Prev     Next
Prev

Next

What did that mean? Was the Congress' commitment to reforms not strong enough?

Did the Congress realise that, with charges of corruption and policy stasis all around, it was politically not in a strong position to face the electorate at this time? Or did it mean that the Congress knew that reforms could not win it elections and hence it was suicidal to let the government fall on this issue?

That perhaps is the most disturbing aspect of the entire controversy. It is not just the Congress; most political parties are extremely reluctant to support reforms if it also means giving up populist vote-bank politics.

So, giving oil marketing companies the freedom to fix petroleum product prices may be the right thing to do, but no political party would like to come out in support of this basic move because doing so might lose it votes.

Click on NEXT for more...


Image: Finance Minister Pranab Mukherjee
Photographs: Andrew Biraj/Reuters
Tags: Congress

Prev     Next

Congress appears to have lost political courage

Prev     More
Prev

More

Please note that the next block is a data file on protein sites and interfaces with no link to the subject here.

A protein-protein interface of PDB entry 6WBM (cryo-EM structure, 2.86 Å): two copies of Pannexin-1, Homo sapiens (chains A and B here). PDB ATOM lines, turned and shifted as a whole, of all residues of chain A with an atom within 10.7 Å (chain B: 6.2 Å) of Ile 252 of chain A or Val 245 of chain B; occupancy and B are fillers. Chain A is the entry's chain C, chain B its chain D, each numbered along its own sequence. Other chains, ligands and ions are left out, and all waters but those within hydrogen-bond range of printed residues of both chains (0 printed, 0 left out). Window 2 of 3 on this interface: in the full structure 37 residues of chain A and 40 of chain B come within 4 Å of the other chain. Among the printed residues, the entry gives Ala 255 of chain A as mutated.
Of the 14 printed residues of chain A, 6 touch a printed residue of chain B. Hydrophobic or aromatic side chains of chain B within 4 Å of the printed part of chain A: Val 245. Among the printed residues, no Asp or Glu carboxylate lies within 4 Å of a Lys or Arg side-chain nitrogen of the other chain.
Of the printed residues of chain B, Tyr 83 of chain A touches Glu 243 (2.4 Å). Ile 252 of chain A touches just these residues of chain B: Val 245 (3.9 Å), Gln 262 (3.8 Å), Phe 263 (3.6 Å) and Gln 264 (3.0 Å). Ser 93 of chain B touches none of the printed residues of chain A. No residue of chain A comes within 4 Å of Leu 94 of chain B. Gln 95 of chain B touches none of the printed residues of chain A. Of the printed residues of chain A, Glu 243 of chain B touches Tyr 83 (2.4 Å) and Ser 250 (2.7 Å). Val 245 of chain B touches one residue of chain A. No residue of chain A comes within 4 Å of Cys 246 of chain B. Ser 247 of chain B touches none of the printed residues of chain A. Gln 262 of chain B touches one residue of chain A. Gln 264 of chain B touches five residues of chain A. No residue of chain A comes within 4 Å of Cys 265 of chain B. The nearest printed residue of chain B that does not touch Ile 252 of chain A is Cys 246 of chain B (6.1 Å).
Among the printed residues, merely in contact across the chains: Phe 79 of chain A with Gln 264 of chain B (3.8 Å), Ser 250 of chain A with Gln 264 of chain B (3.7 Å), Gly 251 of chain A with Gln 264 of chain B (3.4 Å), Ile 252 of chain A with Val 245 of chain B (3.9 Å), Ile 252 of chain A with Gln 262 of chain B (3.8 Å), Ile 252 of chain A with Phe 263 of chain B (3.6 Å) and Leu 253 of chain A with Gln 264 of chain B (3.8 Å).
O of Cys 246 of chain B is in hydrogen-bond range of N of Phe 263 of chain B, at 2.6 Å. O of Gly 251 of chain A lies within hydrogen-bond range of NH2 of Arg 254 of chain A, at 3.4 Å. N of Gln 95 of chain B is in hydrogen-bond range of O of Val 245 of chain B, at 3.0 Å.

Not forcing pension funds to give assured returns on their investments in equity-linked instruments is a sensible policy, but political parties still make public statements on why there should be assured returns for all pension funds. Once again, the goal is to woo the voter even if it means following bad economic policies.

The Congress leadership appears to have lost the political courage to move ahead with economic reforms as it fears the adverse electoral consequences they may entail.

The Bharatiya Janata Party, the Left parties and several other parties like the Trinamool Congress and DMK see in this situation a big opportunity to strengthen their position.

It's true that this might help them win a few more seats in assemblies or in Parliament, but there are serious doubts as to whether such politically-motivated policies can do any long-term good either to them or to the country.

A nation needs a political class to run its democratic institutions. But that political class also needs to understand and respect its commitment to what is good for the nation. The country needs politicians who are also statesmen.

Click on NEXT for more...


Image: Flags with the Congress symbol
Photographs: Arko Datta/Reuters

Prev     More
Source: